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Dissatisfied with poor communication, Senator Toby Ann Stavisky sent the United States Post Service (U.S.P.S.) a message — provide the public with the information they deserve.

Stavisky filed an appeal with the Postmaster General regarding the U.S. Postal Service’s rejection of her request for records concerning the impending closure of a Queens mail processing center. According to Stavisky’s office, the request, submitted in December, 2011, fell under the Freedom of Information Act (FOIA). It was consequently denied.

“The Post Office can’t pick and choose which information they feel like releasing to the public as an explanation for closing such an important resource to the community,” said Stavisky. “I recognize that they are in a difficult position, but the U.S. Postal Service needs to show us all the relevant data, and I am challenging the decision to deny it to me, and to my neighbors.”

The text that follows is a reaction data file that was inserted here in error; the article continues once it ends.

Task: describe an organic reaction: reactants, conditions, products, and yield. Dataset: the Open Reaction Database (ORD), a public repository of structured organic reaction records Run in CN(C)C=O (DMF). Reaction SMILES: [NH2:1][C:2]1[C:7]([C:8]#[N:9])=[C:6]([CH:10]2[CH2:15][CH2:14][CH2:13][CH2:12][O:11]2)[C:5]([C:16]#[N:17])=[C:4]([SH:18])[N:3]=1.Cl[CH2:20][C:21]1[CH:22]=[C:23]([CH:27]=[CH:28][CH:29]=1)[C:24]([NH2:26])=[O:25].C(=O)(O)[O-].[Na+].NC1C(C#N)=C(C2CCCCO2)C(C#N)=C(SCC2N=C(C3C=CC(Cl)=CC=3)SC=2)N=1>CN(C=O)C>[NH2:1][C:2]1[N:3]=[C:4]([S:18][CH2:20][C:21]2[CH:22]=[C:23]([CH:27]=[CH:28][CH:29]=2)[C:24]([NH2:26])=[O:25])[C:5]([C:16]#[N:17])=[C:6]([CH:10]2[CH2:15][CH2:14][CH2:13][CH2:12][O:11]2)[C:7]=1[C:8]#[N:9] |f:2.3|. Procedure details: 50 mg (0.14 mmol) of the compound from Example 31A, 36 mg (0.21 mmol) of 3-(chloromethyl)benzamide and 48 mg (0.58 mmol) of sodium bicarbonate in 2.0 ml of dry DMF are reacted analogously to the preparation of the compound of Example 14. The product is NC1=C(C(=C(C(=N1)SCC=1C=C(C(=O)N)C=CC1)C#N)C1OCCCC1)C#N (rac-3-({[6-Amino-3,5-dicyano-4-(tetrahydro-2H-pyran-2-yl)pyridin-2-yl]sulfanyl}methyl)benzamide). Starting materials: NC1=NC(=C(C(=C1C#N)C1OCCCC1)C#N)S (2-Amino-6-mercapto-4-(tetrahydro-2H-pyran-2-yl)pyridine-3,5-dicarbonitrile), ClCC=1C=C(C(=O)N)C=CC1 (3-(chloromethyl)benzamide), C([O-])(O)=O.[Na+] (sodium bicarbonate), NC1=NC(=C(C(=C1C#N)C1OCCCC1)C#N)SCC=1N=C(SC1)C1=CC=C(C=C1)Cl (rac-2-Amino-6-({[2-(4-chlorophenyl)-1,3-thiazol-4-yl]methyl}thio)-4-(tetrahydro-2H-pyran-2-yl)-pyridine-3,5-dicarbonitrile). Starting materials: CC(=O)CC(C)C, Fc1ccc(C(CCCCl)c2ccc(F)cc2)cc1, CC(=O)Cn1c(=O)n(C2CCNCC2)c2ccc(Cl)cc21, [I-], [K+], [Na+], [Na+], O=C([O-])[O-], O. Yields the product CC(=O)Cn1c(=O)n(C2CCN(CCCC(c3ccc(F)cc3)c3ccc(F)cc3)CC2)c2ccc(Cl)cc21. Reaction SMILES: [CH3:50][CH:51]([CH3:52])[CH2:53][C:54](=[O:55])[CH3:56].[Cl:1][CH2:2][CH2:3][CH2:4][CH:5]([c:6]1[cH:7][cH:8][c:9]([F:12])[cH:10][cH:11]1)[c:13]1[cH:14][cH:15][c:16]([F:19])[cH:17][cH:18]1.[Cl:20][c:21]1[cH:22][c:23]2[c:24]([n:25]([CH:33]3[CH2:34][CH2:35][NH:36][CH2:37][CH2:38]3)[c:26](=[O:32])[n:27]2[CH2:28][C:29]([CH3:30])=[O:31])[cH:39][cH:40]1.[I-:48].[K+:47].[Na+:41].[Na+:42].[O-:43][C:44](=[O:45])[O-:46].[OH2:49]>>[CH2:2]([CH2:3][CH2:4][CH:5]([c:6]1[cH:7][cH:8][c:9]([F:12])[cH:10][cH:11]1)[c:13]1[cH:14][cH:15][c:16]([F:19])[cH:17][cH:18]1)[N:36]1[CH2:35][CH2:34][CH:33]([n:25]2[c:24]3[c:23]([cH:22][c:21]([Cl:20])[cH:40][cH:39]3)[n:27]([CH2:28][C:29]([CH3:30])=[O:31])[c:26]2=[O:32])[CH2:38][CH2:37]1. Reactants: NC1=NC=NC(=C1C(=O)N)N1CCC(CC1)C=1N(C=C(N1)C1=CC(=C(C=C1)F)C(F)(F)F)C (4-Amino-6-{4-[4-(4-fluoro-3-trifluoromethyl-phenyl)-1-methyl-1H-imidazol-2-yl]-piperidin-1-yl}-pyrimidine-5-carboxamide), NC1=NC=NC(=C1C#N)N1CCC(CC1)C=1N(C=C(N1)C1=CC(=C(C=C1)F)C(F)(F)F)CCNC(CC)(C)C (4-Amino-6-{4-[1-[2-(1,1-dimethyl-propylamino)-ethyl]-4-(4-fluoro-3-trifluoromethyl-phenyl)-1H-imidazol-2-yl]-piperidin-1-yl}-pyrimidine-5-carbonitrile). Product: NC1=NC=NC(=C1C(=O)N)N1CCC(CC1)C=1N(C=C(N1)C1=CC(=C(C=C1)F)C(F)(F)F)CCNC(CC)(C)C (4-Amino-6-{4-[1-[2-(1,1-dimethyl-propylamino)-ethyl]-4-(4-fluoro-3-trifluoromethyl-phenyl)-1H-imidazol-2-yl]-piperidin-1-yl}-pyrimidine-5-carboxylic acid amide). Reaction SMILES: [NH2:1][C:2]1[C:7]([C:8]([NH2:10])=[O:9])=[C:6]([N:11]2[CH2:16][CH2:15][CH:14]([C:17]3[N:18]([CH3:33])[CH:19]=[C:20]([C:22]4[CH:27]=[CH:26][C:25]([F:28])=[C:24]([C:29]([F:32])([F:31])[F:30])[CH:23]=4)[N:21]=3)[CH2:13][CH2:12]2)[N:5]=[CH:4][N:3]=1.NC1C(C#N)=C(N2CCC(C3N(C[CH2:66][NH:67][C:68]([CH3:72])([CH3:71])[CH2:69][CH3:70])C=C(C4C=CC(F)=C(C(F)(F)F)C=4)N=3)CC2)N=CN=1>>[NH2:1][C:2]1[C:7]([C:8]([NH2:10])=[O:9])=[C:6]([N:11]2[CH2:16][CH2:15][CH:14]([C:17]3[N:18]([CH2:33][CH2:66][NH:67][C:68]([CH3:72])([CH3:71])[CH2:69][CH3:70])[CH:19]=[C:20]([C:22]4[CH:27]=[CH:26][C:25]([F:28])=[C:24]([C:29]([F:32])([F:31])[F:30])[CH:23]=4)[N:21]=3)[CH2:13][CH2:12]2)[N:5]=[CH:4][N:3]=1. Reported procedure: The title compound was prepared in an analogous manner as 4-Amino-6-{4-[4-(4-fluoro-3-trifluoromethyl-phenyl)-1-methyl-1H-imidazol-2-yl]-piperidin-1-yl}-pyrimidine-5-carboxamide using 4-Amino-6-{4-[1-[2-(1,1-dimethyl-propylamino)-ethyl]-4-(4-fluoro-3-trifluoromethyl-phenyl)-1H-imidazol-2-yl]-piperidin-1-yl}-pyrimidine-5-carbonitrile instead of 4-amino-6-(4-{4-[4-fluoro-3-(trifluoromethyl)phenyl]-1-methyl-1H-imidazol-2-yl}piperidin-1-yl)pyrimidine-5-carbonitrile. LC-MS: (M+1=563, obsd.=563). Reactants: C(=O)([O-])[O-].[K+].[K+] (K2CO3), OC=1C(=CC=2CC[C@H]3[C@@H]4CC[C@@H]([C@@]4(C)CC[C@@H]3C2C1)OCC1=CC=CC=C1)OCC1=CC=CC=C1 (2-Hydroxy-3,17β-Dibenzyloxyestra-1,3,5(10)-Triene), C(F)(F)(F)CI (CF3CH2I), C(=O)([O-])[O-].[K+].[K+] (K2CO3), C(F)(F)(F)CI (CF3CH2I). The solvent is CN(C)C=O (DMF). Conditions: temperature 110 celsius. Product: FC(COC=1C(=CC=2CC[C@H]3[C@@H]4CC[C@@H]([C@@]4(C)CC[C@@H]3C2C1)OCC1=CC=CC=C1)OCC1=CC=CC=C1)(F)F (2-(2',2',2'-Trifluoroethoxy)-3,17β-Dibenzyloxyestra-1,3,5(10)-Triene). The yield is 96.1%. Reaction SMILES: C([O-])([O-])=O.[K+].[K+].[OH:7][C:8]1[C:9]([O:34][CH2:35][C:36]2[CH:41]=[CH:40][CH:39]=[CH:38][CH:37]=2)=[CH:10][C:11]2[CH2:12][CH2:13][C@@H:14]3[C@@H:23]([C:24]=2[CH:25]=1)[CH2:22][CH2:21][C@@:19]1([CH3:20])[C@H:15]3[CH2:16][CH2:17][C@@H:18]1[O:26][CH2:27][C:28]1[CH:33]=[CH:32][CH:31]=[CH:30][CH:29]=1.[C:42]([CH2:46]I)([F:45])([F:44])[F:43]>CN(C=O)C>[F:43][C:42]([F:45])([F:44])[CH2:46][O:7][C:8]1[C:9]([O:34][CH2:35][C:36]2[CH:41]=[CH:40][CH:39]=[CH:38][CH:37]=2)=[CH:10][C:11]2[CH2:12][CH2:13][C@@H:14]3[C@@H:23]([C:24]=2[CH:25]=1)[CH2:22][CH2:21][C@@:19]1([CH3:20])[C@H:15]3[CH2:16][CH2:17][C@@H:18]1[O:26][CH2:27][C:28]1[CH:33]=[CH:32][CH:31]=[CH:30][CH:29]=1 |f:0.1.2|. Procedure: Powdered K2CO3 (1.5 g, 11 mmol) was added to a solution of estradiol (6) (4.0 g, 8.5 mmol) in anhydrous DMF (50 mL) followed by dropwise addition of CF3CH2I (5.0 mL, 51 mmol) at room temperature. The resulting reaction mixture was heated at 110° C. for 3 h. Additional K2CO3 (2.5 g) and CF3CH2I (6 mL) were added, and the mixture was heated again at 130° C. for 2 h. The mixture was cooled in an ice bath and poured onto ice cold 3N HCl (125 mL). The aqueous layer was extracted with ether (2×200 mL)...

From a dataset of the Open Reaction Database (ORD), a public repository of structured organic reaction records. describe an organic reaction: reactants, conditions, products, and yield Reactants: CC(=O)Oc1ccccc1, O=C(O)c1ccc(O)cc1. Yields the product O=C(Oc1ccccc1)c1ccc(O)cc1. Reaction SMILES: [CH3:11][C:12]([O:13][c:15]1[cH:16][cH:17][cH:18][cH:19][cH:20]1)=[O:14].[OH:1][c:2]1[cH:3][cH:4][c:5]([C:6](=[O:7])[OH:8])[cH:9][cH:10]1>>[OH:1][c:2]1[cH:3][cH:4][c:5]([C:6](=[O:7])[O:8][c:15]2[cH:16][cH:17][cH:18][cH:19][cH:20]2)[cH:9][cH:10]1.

The facility, located on 20th Avenue in College Point, has over 1,000 workers – jobs likely to be lost in the event of closure.

According to a representative from Stavisky’s office, the documents requested by the senator detail a feasibility study conducted by the U.S.P.S. to determine the impact shutting down the institution would have on service in a particular area. The U.S.P.S. cited FOIA’s “Exemption Five” as reason to withhold records, stating that they refused to release the data because a final decision had not yet been made in regards to the facility’s potential finality.

The College Point processing center’s possible closure is part of nationwide consolidation program currently occurring throughout the U.S. Postal Services’s branches. In December, a spokesperson from the U.S.P.S. told The Courier that they needed to reduce their costs by $20 billion by 2015 in order to return to financial profitability.

Under this program, 252 of the nation’s mail processing centers are slated for possible closure.

 

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